I come back from dinner and see that I've been backed out. I wasn't reasonably reachable (no-one was able to get a hold of me), so I accept that my code got yanked. I try my changes out in the scenario where the regression surfaced, notice the problem, fix it, and start the review/checkin process over again.
- Developers only checkin code that has been verified to "do the right thing" (the review process), compile, and not break basic functionality (pre-checkin tests). This level is continual and done at the individual level, to test an individual's code.
- Every 24 hours the tree closes to all checkins while the builds are "verified." This provides an even more robust test cycle guarantees the trees state across many individual's checkins.
- This generally occurs every six weeks, and QA hammers on these builds. This
provides an even more robust test cycle across weeks of development.
- The browser/mail/news application suite that forms the basis of the Mozilla 1.0 release.
- cvs's representation of a set of code is referred to as a tree. Mozilla.org maintains a tree that encompasses all the code for the SeaMonkey application suite. Not surprisingly, this is known as the SeaMonkey tree.
- A broken tree is one that doesn't compile or link. I can break my local tree by introducing a compile or link time error. If I check that error into cvs, anyone else checking out a tree will also get a broken tree. Broken trees are bad :-).
- Committing or checking-in code writes it into the cvs repository.
- Software (largely a bunch of perl scripts) that continuously checks out a tree and builds it. Tinderbox provides graphical representation of the state of the tree by doing builds. See this link for mozilla's SeaMonkey trunk tinderbox. There are generally three states that tinderbox can be in: red, representing a broken tree; green, indicating that everything is building/linking/testing fine; and orange, indicating that automated tests run after the build successfully completes are failing. Tinderboxes (or "tinderboxen") are always maintained for the SeaMonkey trunk. Additional tinderboxen may be added when a branch is under active development. For example, see this link to the Mozilla 1.0 branch tinderboxen.
- The tree is built and verified for regressions and bugs. This is usually done by a combination of QA and the build team. The tree is in a closed state during verification so the verifiers are sure that nothing's changing out from underneath them. Code checked in to a closed tree gets backed out.
- No one is allowed to commit code to a closed tree. A tree is generally closed while a build is being verified so the tree is not changed until we know that the tree is in a "good" state. The tree is also closed by the sheriff when the tree state becomes unknown.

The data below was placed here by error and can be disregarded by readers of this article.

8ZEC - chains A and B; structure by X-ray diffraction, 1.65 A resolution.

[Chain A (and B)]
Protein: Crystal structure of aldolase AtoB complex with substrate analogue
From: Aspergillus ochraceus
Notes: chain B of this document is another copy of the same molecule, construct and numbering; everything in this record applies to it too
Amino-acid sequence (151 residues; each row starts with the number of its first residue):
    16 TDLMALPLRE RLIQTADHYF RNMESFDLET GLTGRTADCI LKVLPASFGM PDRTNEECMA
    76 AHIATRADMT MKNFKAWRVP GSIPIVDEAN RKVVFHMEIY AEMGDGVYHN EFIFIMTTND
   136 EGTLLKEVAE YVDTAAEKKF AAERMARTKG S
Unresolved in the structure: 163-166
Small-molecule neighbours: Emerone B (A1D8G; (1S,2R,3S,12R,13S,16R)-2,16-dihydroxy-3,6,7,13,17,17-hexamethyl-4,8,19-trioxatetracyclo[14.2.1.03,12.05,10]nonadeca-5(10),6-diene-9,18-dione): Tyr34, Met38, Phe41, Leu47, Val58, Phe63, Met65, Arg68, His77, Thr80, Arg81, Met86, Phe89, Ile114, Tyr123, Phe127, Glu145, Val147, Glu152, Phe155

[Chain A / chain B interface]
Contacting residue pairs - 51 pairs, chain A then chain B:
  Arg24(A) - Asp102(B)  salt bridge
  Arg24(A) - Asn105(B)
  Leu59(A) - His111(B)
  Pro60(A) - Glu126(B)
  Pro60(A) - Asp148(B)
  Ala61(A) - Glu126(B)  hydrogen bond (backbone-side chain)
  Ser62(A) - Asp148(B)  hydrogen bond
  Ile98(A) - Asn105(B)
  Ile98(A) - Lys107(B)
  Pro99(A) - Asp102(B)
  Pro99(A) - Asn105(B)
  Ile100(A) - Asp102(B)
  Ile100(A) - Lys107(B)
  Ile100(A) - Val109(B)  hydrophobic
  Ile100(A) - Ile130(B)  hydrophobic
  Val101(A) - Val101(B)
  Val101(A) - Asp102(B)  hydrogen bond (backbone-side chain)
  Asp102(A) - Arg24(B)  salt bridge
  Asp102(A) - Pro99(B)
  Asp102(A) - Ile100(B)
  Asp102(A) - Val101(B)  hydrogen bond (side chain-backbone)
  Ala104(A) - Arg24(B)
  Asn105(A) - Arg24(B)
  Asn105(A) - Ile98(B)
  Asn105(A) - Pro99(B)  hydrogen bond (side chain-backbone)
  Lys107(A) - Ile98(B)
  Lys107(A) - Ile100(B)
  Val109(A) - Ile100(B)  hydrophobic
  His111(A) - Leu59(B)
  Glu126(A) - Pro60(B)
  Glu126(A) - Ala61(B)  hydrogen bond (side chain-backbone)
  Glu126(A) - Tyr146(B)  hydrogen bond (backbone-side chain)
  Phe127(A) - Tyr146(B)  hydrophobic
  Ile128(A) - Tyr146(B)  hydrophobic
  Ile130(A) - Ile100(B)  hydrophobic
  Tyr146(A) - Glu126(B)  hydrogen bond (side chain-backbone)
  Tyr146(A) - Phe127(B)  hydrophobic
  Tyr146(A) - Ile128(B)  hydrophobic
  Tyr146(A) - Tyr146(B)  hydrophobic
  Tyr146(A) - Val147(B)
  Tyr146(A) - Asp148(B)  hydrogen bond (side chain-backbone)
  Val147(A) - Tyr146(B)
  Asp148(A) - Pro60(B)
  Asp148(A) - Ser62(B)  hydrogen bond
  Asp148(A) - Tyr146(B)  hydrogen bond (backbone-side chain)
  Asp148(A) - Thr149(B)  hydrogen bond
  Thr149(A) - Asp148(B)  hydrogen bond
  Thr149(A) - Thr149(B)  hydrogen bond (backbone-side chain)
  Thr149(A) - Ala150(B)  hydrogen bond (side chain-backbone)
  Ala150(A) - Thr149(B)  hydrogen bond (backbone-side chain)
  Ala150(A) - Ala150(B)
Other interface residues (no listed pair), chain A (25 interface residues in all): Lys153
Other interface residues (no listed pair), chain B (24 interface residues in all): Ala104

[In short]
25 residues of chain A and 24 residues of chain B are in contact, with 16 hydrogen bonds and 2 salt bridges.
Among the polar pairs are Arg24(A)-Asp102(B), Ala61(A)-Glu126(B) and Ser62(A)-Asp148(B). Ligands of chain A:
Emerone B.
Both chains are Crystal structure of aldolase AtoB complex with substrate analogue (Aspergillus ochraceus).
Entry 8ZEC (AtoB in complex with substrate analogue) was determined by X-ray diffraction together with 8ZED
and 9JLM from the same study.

- The tree is open for checkins. Code for which the pre-checkin process has been completed may be checked into the tree.
- During periods of increased tree control (sometimes referred to as "lock down" periods) only specifically approved checkins are permitted into the tree. This generally happens before a milestone release. At such times, a group (such as "email@example.com") or an individual may be designated as the approval granting entity.
- Absolutely no code (no exceptions regardless of title, skill level, etc.) is checked into the tree without it being reviewed by someone qualified to do a review. See this link for Mozilla's review guidelines (different organizations will build different guidelines accordingly).
- A tree is never unattended and the sheriff is the attendant. A tree w/ out a sheriff is a broken tree. The sheriff has the power to close the tree if things go awry (the tree goes "red" for example). The sheriff also has the power to have code backed out (removed) from the tree. It is also understood that the sheriff can call you at 2am on a Sunday morning if you were deemed to be the person that broke the tree. Again, the sheriff can be a single person, or can rotate shifts across members of various groups (as occurs with mozilla.org and Netscape).
- A set of people who have checked in code to the tree since the last time the hook was cleared. The SeaMonkey build is verified daily, and after the build has been verified, the hook is cleared, meaning that everyone that had checked in since the last verification is "off the hook" for this build. The hook is responsible for getting the tree back to the state it was in at the time of the previous verification.
LXR - http://lxr.mozilla.org/seamonkey/
Bonsai - http://bonsai.mozilla.org/